# Calculate Probability

Here is the problem: There is a fair coin. We flip the coin 10 times, and we look for the probability to have equal appearences of [H]eads and [T]ails.

Here is my solution: The probability will be P=|A|/|W| where

A={all sequences of 5H and 5T} W={all possible outcomes from flipping a coin 10 times}

=> Since every time we flip a coin we have two possible outcomes and we repeat that 10 times, then |W|=2^10 .

=> Now the outcomes that we want, are those that will have 5H and 5T (since we look after for probability of equals appearences of H and T, and since the experiment is repeated 10 times the equality means 5H and 5T). Let's imagine:

H H H H H T T T T T [outcome]

= = = = = = = = = =

1 2 3 4 5 6 7 8 9 10 [experiment]

so i look for: what are the permutations of the above ordering? I can find in how many ways i can assign the numbers to the 5H (and the rest empty slots will be assigned to Ts)=>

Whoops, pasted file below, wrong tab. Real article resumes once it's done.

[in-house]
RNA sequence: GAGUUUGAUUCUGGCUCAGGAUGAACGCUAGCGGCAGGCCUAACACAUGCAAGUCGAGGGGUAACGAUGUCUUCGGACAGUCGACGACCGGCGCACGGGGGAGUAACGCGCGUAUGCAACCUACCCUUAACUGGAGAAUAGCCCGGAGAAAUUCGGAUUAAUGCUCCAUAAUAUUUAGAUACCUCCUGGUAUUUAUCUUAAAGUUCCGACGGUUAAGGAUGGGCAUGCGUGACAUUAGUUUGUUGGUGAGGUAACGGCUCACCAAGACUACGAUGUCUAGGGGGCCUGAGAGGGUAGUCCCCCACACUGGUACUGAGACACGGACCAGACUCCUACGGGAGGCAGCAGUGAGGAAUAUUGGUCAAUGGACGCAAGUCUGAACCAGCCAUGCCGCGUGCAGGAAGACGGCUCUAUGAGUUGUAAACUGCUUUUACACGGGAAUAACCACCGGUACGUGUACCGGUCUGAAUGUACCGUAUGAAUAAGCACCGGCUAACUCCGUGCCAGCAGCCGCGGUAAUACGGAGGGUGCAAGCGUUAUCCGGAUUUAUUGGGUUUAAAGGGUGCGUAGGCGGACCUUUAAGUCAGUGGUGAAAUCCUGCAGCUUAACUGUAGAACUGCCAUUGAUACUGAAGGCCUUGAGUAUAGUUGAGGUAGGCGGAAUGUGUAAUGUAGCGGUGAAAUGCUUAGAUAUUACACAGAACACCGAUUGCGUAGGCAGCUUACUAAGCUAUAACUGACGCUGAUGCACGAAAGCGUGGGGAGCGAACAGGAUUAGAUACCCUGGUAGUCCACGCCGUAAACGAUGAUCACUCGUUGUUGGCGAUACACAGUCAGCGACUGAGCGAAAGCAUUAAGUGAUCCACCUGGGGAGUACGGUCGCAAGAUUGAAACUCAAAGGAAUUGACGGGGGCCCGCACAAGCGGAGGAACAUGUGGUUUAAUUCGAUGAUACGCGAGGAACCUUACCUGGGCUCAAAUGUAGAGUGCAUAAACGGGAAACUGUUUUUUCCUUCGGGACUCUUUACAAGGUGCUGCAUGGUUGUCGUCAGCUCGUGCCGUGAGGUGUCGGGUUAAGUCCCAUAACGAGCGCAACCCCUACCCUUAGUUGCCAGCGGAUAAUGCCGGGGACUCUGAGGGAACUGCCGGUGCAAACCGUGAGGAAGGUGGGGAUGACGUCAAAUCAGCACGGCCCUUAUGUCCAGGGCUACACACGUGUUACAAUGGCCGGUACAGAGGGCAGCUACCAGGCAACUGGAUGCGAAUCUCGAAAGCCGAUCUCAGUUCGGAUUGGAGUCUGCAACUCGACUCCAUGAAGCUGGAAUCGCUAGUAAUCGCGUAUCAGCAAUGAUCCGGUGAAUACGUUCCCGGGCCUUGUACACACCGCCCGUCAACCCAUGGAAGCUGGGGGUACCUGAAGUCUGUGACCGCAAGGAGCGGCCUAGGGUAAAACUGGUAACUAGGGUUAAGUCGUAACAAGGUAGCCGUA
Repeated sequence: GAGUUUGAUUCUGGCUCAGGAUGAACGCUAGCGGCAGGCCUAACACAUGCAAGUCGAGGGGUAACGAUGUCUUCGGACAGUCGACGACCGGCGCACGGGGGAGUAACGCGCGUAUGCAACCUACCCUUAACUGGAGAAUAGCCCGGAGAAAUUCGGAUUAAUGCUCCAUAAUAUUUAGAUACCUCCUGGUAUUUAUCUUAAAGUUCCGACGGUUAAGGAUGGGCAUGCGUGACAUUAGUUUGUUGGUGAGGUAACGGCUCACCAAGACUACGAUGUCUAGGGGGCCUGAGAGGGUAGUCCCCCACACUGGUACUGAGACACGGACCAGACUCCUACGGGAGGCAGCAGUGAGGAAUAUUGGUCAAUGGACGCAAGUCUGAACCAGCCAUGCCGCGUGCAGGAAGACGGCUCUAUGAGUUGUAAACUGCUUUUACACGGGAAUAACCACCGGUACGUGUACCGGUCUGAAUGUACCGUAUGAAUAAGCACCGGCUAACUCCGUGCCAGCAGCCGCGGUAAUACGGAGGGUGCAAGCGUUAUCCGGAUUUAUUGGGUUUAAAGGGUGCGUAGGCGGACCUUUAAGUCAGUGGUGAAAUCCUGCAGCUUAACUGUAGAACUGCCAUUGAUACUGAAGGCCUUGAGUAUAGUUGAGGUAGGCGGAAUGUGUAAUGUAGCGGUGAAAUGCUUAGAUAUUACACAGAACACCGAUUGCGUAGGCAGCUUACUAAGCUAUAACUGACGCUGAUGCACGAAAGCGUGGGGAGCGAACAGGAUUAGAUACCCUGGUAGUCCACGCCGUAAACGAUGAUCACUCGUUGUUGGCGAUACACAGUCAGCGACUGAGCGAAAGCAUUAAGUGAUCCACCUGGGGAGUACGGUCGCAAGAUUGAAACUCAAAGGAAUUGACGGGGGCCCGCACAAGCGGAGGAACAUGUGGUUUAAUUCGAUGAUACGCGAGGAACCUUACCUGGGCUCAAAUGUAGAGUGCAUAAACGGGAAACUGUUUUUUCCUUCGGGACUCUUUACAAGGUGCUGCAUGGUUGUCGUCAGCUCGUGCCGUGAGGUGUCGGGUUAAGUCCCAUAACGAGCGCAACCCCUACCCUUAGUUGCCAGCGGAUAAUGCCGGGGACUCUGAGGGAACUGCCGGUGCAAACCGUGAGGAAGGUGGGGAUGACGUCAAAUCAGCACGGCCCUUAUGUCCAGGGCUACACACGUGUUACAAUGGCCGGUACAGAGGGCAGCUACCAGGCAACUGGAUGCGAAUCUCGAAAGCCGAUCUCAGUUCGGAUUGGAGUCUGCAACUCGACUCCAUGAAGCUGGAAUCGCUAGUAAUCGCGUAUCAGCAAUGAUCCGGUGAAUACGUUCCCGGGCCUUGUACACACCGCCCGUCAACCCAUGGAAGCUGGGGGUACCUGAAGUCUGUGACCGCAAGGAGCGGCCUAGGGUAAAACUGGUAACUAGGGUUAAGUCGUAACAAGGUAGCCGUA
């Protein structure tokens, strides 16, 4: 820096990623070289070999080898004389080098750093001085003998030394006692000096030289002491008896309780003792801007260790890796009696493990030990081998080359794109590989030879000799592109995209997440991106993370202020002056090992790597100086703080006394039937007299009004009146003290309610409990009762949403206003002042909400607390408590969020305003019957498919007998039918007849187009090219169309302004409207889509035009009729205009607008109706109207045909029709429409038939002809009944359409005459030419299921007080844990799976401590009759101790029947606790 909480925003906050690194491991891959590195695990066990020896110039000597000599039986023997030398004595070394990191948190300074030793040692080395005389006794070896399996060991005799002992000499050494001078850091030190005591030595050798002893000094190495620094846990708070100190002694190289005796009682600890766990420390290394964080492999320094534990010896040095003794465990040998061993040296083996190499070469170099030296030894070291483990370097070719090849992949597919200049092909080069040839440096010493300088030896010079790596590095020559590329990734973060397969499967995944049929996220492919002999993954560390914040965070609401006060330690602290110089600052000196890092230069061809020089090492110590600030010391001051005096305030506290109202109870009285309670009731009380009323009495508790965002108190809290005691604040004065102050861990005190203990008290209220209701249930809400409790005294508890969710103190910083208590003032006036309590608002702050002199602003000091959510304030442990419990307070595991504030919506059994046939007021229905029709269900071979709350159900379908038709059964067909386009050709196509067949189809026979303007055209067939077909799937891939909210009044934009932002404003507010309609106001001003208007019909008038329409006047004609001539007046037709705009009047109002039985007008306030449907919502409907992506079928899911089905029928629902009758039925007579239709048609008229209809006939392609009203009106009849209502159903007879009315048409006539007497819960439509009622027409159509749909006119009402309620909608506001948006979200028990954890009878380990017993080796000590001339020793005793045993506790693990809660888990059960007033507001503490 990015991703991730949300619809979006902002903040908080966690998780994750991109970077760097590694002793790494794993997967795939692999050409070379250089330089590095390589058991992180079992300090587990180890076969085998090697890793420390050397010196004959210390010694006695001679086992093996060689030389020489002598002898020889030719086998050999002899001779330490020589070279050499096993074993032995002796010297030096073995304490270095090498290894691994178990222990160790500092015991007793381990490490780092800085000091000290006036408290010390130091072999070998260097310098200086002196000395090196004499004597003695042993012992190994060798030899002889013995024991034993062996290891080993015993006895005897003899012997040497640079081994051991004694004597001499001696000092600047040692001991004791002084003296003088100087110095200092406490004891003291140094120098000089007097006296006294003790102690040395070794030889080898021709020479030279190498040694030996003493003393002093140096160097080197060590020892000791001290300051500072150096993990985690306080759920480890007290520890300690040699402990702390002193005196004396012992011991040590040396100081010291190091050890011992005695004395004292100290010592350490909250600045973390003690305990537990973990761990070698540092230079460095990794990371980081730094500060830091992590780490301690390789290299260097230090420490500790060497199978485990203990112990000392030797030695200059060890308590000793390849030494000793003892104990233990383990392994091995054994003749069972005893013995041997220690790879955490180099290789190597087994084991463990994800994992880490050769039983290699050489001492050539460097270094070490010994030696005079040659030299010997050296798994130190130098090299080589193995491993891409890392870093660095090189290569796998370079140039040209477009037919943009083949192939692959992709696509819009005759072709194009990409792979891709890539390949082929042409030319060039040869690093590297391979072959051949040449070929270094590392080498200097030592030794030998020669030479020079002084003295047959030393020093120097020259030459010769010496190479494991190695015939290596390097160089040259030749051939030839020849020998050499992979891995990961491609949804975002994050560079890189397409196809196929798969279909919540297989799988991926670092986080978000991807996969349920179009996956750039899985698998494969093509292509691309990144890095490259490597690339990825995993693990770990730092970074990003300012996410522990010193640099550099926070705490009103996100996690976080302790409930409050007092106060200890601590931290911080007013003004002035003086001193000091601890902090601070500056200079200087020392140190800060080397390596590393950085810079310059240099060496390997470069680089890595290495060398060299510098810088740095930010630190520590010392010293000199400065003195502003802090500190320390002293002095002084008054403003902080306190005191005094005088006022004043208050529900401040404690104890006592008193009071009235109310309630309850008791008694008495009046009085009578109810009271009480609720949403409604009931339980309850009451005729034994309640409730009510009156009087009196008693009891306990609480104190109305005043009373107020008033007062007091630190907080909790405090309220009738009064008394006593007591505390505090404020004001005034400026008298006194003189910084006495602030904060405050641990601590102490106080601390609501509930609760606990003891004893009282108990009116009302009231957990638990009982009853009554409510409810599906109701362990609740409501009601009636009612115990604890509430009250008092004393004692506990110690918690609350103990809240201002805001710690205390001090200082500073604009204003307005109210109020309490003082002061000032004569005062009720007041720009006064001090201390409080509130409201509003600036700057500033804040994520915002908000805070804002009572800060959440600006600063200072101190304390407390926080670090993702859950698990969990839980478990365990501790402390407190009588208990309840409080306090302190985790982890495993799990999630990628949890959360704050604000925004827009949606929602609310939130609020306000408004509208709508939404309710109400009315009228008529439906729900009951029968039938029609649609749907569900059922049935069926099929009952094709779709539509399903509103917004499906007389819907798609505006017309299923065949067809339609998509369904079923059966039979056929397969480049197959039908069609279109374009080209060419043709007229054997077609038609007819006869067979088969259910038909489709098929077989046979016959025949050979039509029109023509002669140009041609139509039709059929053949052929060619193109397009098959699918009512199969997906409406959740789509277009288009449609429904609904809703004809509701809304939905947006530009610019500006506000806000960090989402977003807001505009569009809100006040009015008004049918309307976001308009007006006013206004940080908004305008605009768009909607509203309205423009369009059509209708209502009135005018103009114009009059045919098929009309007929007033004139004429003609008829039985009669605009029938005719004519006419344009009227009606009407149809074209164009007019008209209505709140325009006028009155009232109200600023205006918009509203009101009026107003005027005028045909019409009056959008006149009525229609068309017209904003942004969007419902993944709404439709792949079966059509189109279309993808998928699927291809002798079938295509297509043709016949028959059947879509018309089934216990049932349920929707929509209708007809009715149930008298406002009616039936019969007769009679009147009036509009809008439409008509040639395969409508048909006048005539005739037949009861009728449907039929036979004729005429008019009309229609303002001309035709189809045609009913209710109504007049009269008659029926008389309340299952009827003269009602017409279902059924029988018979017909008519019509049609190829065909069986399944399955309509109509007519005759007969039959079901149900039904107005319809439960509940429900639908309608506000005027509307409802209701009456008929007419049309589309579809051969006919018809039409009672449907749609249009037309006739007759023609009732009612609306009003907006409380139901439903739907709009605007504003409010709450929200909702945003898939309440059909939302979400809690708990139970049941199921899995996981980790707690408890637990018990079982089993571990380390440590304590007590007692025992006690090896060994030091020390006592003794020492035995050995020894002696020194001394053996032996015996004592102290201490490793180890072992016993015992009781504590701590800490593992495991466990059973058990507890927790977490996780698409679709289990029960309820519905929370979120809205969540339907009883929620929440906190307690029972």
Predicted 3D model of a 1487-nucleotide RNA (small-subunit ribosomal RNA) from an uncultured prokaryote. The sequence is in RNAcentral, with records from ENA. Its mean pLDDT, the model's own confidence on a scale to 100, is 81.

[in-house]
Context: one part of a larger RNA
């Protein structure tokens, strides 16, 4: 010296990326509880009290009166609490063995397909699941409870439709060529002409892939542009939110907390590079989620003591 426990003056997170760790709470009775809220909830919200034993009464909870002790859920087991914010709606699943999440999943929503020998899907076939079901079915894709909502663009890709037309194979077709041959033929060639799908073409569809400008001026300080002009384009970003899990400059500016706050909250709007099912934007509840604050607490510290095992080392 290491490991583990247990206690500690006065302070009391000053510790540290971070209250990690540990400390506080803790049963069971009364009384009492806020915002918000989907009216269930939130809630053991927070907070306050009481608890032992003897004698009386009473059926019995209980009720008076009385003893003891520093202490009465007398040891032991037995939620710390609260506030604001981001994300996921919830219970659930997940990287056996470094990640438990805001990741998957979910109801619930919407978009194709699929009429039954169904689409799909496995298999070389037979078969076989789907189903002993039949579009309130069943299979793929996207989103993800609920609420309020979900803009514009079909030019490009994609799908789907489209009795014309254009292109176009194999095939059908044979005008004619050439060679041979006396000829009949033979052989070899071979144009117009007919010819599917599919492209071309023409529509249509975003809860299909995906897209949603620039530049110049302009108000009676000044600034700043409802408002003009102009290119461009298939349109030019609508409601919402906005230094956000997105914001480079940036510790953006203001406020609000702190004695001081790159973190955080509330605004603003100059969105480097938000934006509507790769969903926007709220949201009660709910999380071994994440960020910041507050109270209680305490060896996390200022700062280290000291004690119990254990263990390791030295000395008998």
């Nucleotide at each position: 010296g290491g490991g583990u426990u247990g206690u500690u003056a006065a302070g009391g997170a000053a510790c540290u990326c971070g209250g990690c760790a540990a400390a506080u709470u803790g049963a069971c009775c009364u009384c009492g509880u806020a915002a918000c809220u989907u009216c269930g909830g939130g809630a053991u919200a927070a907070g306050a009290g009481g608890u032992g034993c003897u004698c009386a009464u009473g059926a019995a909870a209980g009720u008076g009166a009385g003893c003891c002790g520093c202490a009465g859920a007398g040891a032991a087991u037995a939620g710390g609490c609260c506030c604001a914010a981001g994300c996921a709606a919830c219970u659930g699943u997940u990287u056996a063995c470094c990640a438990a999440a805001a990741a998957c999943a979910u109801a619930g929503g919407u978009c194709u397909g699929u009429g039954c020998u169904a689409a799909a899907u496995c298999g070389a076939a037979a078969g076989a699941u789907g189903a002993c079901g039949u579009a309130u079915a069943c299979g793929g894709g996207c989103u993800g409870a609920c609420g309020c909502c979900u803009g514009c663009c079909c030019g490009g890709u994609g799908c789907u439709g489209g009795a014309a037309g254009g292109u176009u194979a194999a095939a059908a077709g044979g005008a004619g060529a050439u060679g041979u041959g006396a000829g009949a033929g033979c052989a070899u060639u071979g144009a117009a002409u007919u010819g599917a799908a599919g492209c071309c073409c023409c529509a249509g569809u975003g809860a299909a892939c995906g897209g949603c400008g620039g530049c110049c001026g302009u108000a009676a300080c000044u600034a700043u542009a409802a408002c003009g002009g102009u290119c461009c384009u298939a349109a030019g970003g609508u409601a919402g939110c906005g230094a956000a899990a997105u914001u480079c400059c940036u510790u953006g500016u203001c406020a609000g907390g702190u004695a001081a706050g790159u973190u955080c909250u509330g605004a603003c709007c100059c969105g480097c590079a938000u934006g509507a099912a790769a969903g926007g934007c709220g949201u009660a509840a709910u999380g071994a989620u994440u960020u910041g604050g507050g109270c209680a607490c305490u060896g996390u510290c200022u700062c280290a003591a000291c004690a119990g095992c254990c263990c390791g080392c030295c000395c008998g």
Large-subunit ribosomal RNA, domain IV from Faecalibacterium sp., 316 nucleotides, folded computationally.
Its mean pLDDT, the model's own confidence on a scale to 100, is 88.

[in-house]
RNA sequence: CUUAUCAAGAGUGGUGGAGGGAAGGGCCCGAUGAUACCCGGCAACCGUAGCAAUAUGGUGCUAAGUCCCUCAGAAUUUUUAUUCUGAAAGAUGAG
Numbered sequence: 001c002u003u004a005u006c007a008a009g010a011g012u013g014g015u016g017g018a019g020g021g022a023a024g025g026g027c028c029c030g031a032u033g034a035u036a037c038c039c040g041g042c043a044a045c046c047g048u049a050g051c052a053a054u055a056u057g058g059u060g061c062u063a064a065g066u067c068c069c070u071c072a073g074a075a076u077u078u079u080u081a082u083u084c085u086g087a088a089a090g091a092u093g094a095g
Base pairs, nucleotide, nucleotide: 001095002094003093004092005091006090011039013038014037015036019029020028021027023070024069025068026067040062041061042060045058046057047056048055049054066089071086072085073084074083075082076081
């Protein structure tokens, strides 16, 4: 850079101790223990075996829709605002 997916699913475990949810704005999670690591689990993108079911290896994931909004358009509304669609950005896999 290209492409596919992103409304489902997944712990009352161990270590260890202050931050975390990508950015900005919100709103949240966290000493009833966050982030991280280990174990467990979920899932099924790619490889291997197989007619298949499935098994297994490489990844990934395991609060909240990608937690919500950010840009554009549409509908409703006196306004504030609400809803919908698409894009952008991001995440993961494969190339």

10 9 8 7 6

= = = = = --> 30240

H H H H H

and the rest empty slots are filled with the Ts.

So P = 30240/1024 > 1 !!

What is wrong here?

p.s: Intuitively, since the coin is fair, and there is a symmetry (5H, 5T) the P has to be 1/2.

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Your intuition, unfortunately, is misguided. The fact the coin is fair indicates that if we continue to toss this coin indefinitely, the ratio of heads to tails will tend to $1.$ The fairness of the coin does not say this ratio will occur on any given finite number of tosses however.
Take a special case: What is the probability of tossing 5 heads, then 5 tails, in that order? Hopefully you agree it is $1/(2^{10}).$ How about any other scenario where we must end up with 5 heads and 5 tails? Each of those scenarios have probabliity $1/(2^{10})$ as well, so it remains to see how many such scenarios there are.
The number of ways to pick 5 boxes from 10 is $\binom{10}{5}$. Each of these specific scenarios are disjoint events, each with probability $1/(2^{10})$. Thus the probablity of tossing 5 heads and 5 tails in any order is $$\frac{ \binom{10}{5} }{2^{10} } = \frac{63}{256}.$$
I cancelled a common factor of $4$ : $$\frac{ 252}{1024} = \frac{ 4 \cdot 63 }{4 \cdot 256 } = \frac{63}{256}.$$ – Ragib Zaman Oct 15 '11 at 14:21